REVIEW: Still Serving “Old-School” Disney At Hoop-Dee-Doo Musical Revue

This post may contain affiliate links; please read the disclosure for more information.

Hoop-Dee-Doo Musical Revue is one of three dinner shows presented at Walt Disney World. This show takes place at Disney’s Fort Wilderness Resort & Campground at Pioneer Hall, located near the back of the resort at a location called Settlement. Getting here can be a little bit of a hassle. From Magic Kingdom, take a boat from the launches in front of the park for a quick ride. From every other resort, quickest way would be to get a ride to a theme park and then bus back to Fort Wilderness. If you’re driving, you’ll need to park in the front of the resort and take a bus to the back. A little bit of effort, but the entertainment and food is well worth it.

Hoop-Dee-Doo is one of the longest running dinner shows in America since its opening in 1974. Mostly untouched since its incarnation, the show skirts the fine line between Disney-corny and adult humor that flies over the kids’ heads. It’s a great show that really feels like something special. You walk out happy, full, and wanting to come back for seconds.

There are three seatings daily for the popular dinner show: 4:00PM, 6:15PM, 8:30PM. Doors don’t open until right at that time, but you can arrive 15 minutes early and pick-up your table ticket to ease the process. There’s also three categories to choose from when booking. Prices fluctuate with the year, but Category 1 is the most expensive, Category 3 the least. Category 1 will guarantee you a first floor, front and center view of the stage. Category 2 fills in the back and sides of the first floor (with some elevated tables in the back to allow better viewing) and a few tables on the second level. Category 3 is pure upstairs, which isn’t a bad thing because the performers make a point to include this area continuously in the performance.

We ended up with Category 2 seating, which was just a few dollars more than Category 3, and we ended up very close to the stage. Upon entering the massive hall, a seater will direct you to your table which already has salad and cornbread ready to eat. Both are absolutely great, but don’t fill up on cornbread (as tempting as it seems) because the main courses come a bit later.

Your server will greet you soon after and get your drink order. Coke products are available, as well as a house red wine, house white wine, red and white sangria, Bud Lite and Yuengling beers. Yes, these alcohols are included in the price and yes, they’re unlimited. We had a large party, so after a few pints our server ended up bringing pitchers of beer. These servers have been here a LONG time and won’t over-serve, so enjoy a few glasses and don’t make it a goal to get trashed.

Now is also the time to bring up any dietary concerns and allergies. They are VERY accommodating for vegetarian, vegan, and many allergies, so don’t be afraid to ask.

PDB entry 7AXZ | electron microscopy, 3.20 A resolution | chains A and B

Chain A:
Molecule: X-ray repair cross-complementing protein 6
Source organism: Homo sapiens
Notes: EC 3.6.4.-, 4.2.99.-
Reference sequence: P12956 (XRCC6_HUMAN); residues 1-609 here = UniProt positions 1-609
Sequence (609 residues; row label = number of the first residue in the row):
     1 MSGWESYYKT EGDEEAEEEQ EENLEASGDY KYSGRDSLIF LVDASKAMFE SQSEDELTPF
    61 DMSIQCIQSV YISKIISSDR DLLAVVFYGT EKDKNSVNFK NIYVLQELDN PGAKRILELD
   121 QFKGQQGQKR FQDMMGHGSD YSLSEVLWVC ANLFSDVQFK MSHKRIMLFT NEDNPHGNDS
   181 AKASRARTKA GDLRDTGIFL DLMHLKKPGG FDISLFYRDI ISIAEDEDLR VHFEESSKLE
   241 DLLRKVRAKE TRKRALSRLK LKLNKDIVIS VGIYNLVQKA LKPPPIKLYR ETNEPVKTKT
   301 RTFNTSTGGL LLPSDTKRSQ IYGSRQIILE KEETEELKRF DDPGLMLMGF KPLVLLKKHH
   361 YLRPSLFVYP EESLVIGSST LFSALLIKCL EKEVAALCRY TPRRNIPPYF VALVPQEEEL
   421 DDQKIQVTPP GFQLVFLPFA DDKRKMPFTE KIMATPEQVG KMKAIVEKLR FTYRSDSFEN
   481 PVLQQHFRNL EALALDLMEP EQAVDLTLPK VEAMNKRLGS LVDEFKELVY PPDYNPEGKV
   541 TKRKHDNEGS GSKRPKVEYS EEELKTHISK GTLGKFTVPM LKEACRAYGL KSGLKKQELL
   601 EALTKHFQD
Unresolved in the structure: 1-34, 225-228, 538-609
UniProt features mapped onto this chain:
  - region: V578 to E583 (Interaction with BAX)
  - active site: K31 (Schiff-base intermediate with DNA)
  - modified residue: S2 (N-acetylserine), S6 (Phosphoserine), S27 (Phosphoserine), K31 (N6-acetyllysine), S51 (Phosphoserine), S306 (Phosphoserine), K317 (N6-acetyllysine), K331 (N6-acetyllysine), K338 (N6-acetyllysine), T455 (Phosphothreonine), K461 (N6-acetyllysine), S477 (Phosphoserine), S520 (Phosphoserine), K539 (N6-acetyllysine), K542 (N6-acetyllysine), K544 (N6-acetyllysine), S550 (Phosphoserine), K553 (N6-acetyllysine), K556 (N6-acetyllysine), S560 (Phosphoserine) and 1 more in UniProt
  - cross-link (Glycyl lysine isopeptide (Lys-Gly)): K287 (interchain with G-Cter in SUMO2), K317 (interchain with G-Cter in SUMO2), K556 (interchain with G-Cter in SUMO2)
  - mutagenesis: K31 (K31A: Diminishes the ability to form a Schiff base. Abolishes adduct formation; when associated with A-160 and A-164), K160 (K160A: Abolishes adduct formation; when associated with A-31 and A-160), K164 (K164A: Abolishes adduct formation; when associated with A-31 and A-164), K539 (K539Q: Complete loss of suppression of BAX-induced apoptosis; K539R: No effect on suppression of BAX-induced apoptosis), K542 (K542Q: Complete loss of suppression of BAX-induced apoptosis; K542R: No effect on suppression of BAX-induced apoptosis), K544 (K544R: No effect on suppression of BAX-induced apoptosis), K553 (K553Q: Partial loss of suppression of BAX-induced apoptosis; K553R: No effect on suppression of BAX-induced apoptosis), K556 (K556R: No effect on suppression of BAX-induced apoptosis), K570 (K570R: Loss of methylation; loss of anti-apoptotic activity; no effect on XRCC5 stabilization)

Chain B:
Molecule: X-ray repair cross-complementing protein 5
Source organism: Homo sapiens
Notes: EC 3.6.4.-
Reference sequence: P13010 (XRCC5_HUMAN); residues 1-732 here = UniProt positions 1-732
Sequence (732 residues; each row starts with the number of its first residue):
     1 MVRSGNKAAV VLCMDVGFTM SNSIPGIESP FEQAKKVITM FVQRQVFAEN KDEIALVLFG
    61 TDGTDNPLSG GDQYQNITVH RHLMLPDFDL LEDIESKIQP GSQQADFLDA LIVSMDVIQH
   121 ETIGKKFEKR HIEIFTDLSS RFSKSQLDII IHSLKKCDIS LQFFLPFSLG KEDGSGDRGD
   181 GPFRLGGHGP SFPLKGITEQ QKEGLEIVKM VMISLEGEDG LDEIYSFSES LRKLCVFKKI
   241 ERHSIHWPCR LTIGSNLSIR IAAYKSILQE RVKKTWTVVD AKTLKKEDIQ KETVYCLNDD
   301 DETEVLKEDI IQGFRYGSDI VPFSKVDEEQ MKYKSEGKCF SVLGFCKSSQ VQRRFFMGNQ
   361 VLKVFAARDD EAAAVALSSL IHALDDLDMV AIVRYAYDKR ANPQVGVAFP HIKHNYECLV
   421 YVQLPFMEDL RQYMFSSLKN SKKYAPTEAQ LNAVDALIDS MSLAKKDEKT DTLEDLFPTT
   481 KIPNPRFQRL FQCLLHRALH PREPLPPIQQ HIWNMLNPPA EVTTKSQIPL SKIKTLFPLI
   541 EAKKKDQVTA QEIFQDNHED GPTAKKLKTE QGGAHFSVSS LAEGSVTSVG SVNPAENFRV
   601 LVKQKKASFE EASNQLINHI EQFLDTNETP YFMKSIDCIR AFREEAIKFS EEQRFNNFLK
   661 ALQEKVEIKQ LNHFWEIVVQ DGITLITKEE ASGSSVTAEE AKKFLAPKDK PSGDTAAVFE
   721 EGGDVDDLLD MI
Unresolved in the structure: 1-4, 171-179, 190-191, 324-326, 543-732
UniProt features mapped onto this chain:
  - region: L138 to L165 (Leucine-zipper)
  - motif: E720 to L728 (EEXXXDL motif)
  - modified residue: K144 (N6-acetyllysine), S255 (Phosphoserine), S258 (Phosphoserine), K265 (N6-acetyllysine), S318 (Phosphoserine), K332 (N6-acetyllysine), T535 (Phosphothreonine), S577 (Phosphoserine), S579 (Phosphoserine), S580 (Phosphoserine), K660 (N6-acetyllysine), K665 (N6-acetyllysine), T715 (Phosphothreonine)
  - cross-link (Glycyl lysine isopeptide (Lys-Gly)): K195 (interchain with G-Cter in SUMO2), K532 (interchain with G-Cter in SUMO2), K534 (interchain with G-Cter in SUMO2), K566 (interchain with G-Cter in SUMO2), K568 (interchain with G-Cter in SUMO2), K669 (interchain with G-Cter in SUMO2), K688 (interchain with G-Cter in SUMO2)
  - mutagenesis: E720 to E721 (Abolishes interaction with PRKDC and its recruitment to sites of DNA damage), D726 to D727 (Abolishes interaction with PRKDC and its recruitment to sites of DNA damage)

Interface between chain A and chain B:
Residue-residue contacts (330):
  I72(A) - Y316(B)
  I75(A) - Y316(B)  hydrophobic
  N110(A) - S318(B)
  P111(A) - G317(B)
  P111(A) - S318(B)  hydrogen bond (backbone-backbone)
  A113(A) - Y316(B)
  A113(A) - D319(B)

The show begins with the Pioneer Hall Players being let off from a stage coach in front of the building and barging their way into the building. There’s six performers and a live band: piano and banjo player. Introductions begin, the crowd gets involved in a few songs, and the entire atmosphere warms up before entrees and sides are served.

Here’s where the real fun begins. Buckets of ribs and chicken are slammed down at tables. Sides of corn and mashed potatoes and cowboy beans are also served. For a vegetarian option, we were given a full salmon, and the vegan option was a spectacular wagon wheel pasta. There’s mac and cheese on the kids menu, and if you’re nice to your server, you may be able to swing a bowl of it. Everything was really amazing, and it’s bottomless, so don’t be shy to ask for a second (or third) bucket of chicken and ribs.

The show will continue as you’re finishing up dinner with more songs and comedy, and it’s a very good show that doesn’t drag. Actually, when it ends, you’re sad and feel like it flew by. Dessert is served next and it comes with its own song and dance including all the servers! It’s ma’s Strawberry Shortcake! It’s even better than it looks: layers of soft airy cake and house made whipped cream.

Ending the performance is The Ballad of Davy Crockett, which has audience participation and some guests are pulled on stage. If you don’t want to participate, that’s perfectly fine, the performers will move on to find someone else, so don’t feel pressured.


We feel there’s significant value to be found here. Alone, the show is spectacular and well worth at least half the cost. The bottomless chicken, ribs, and sides are wonderful as well, but you can find the same exact fare at Trail’s End buffet next door for a fraction of the cost. You won’t find the strawberry shortcake there, however.

Unlimited wines, sangria, and beer also bring the value of the dinner show way up. If you would drink a few beers or glasses of sangria at another restaurant at Disney they would run $8-$10 each, so being able to enjoy a few glasses is well worth it. Overall, it’s one of the last pieces of “old school” Disney left at Walt Disney World and we feel that the price validated the entertainment and food. We knew what we were getting ourselves into and enjoyed every second of it, and so will you.

I don’t know about you, but there are times when planning a Disney vacation can be overwhelming! There are so many options, where to stay, when to go, is this the best price. So, I want to introduce you all to Cindy Minor and the team at Small World Big Fun. They will help you plan your Disney vacation for FREE. Contact them today!

Lost Bros

Latest Videos